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Medically reviewed by Last updated on Aug 20, 2019.


(be THAN e kole)

Index Terms

  • Bethanechol Chloride

Dosage Forms

Excipient information presented when available (limited, particularly for generics); consult specific product labeling.

Tablet, Oral, as chloride:

Urecholine: 5 mg, 10 mg [scored]

Urecholine: 25 mg, 50 mg [scored; contains fd&c yellow #10 (quinoline yellow), fd&c yellow #6 (sunset yellow)]

Generic: 5 mg, 10 mg, 25 mg, 50 mg

Brand Names: U.S.

  • Urecholine

Pharmacologic Category

  • Cholinergic Agonist


Due to stimulation of the parasympathetic nervous system, bethanechol increases bladder muscle tone causing contractions which initiate urination. Bethanechol also stimulates gastric motility, increases gastric tone and may restore peristalsis.

Onset of Action

30 minutes; Peak effect: ~60 to 90 minutes

Duration of Action

~1 hour (with therapeutic doses); up to 6 hours with large doses (300 to 400 mg)

Use: Labeled Indications

Neurogenic bladder: Treatment of neurogenic atony of the urinary bladder with retention

Urinary retention: Treatment of acute postoperative and postpartum nonobstructive (functional) urinary retention


Hypersensitivity to bethanechol or any component of the formulation; hyperthyroidism, peptic ulcer disease, epilepsy, asthma, pronounced bradycardia or hypotension, vasomotor instability, coronary artery disease, or parkinsonism; mechanical obstruction of the GI or GU tract or when the strength or integrity of the GI or bladder wall is in question; when increased muscular activity of the GI tract or bladder might prove harmful (eg, following urinary bladder surgery, GI resection and anastomosis, possible GI obstruction); bladder neck obstruction, spastic GI disturbances, acute inflammatory lesions of the GI tract, peritonitis, marked vagotonia.

Dosing: Adult

Urinary retention, neurogenic bladder: Oral: Initial (to determine minimal effective dose): 5 to 10 mg; repeat the same dose hourly until effective response or a maximum of 50 mg is reached; usual dose: 10 to 50 mg 3 to 4 times daily. Cholinergic effects at higher oral dosages may be cumulative.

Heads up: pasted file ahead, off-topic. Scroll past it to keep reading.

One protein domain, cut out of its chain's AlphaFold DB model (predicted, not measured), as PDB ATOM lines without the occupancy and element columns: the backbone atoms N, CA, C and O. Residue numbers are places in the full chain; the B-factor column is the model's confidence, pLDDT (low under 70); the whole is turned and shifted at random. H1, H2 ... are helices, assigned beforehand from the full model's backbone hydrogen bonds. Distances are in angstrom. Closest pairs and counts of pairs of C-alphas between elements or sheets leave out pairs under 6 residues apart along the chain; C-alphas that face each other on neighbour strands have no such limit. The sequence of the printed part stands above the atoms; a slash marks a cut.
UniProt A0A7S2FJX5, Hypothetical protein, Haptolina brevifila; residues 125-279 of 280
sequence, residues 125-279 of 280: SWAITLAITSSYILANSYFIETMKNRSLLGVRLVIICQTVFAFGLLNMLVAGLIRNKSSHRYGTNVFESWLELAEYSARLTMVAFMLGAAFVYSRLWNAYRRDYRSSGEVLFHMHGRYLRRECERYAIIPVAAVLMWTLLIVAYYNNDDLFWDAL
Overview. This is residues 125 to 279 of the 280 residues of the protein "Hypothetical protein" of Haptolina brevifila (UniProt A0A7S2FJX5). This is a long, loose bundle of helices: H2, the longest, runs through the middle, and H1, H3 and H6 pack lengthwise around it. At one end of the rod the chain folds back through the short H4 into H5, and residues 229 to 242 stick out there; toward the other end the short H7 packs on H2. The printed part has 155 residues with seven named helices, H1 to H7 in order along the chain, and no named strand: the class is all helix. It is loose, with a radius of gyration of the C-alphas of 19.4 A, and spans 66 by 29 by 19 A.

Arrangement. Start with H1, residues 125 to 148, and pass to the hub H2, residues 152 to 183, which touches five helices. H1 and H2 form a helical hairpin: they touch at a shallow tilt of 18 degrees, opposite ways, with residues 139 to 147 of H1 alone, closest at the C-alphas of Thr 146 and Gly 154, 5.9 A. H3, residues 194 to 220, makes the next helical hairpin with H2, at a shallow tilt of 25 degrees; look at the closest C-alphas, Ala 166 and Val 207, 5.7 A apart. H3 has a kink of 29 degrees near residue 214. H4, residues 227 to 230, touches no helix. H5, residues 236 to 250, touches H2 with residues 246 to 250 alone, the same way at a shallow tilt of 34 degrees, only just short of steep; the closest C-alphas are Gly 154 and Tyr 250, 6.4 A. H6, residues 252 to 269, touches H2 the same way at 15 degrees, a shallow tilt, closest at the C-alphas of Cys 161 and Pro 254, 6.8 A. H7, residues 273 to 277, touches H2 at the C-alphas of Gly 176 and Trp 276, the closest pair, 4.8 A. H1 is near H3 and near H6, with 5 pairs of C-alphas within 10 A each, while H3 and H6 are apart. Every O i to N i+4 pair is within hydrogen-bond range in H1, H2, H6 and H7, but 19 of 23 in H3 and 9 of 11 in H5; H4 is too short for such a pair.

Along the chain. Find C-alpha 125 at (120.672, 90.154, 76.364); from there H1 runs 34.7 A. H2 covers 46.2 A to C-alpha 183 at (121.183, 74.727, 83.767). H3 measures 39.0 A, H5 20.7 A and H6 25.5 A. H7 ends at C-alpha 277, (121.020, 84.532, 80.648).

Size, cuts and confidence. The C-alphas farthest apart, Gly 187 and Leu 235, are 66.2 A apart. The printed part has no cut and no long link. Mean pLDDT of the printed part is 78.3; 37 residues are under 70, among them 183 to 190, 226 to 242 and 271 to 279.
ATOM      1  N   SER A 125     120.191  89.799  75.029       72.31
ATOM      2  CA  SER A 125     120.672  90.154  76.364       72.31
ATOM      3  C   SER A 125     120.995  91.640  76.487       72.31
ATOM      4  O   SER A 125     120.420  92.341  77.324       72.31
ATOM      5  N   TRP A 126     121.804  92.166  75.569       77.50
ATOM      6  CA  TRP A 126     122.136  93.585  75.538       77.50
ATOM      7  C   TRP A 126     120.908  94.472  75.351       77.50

Dosing: Geriatric

Refer to adult dosing.

Dosing: Pediatric

Urinary retention, nonobstructive: Limited data available: Children and Adolescents: Oral: 0.3 to 0.6 mg/kg/day in 3 to 4 divided doses; maximum dose: 10 mg/dose for children. Note: Usual adult dose is 10 to 50 mg 3 to 4 times daily (Gearhart 2010; Goldman 2012; Kliegman 2007)

Extemporaneously Prepared

5 mg/mL Oral Suspension (ASHP Standard Concentration) (ASHP 2017)

A 5 mg/mL suspension may be made with tablets and either a 1:1 mixture of Ora-Plus and Ora-Sweet or Ora-Plus and Ora-Sweet SF or 1:4 concentrated cherry syrup and simple syrup, NF mixture. Crush twelve 50 mg tablets in a mortar and reduce to a fine powder. Add small portions of chosen vehicle and mix to a uniform paste; mix while adding the vehicle in incremental proportions to almost 120 mL; transfer to a calibrated bottle, rinse mortar with vehicle, and add quantity of vehicle sufficient to make 120 mL. Label “shake well” and “refrigerate.” Stable for 60 days refrigerated (preferred) or at room temperature (Allen 1998; Nahata 2014).

Allen LV Jr, Erickson MA. Stability of bethanechol chloride, pyrazinamide, quinidine sulfate, rifampin, and tetracycline hydrochloride in extemporaneously compounded oral liquids. Am J Health Syst Pharm. 1998;55(17):1804-1809.9775343Nahata MC and Pai VB. Pediatric Drug Formulations. 6th ed. Cincinnati, OH: Harvey Whitney Books Co; 2014.

1 mg/mL Oral Suspension